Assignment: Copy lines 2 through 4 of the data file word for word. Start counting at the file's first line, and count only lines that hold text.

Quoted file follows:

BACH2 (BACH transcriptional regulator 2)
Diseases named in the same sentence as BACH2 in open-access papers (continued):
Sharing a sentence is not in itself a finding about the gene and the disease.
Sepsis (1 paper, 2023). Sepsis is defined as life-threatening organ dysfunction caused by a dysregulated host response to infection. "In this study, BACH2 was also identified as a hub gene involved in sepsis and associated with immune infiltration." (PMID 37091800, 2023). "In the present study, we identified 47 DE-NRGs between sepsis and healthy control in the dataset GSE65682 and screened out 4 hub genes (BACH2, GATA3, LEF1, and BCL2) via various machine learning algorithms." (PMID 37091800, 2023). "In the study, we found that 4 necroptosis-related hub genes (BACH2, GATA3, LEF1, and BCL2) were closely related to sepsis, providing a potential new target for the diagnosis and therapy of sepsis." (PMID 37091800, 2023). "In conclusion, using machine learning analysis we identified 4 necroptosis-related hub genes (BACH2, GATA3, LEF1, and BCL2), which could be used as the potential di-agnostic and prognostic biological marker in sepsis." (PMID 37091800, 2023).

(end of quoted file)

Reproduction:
Diseases named in the same sentence as BACH2 in open-access papers (continued):
Sharing a sentence is not in itself a finding about the gene and the disease.
Sepsis (1 paper, 2023). Sepsis is defined as life-threatening organ dysfunction caused by a dysregulated host response to infection. "In this study, BACH2 was also identified as a hub gene involved in sepsis and associated with immune infiltration." (PMID 37091800, 2023). "In the present study, we identified 47 DE-NRGs between sepsis and healthy control in the dataset GSE65682 and screened out 4 hub genes (BACH2, GATA3, LEF1, and BCL2) via various machine learning algorithms." (PMID 37091800, 2023). "In the study, we found that 4 necroptosis-related hub genes (BACH2, GATA3, LEF1, and BCL2) were closely related to sepsis, providing a potential new target for the diagnosis and therapy of sepsis." (PMID 37091800, 2023). "In conclusion, using machine learning analysis we identified 4 necroptosis-related hub genes (BACH2, GATA3, LEF1, and BCL2), which could be used as the potential di-agnostic and prognostic biological marker in sepsis." (PMID 37091800, 2023).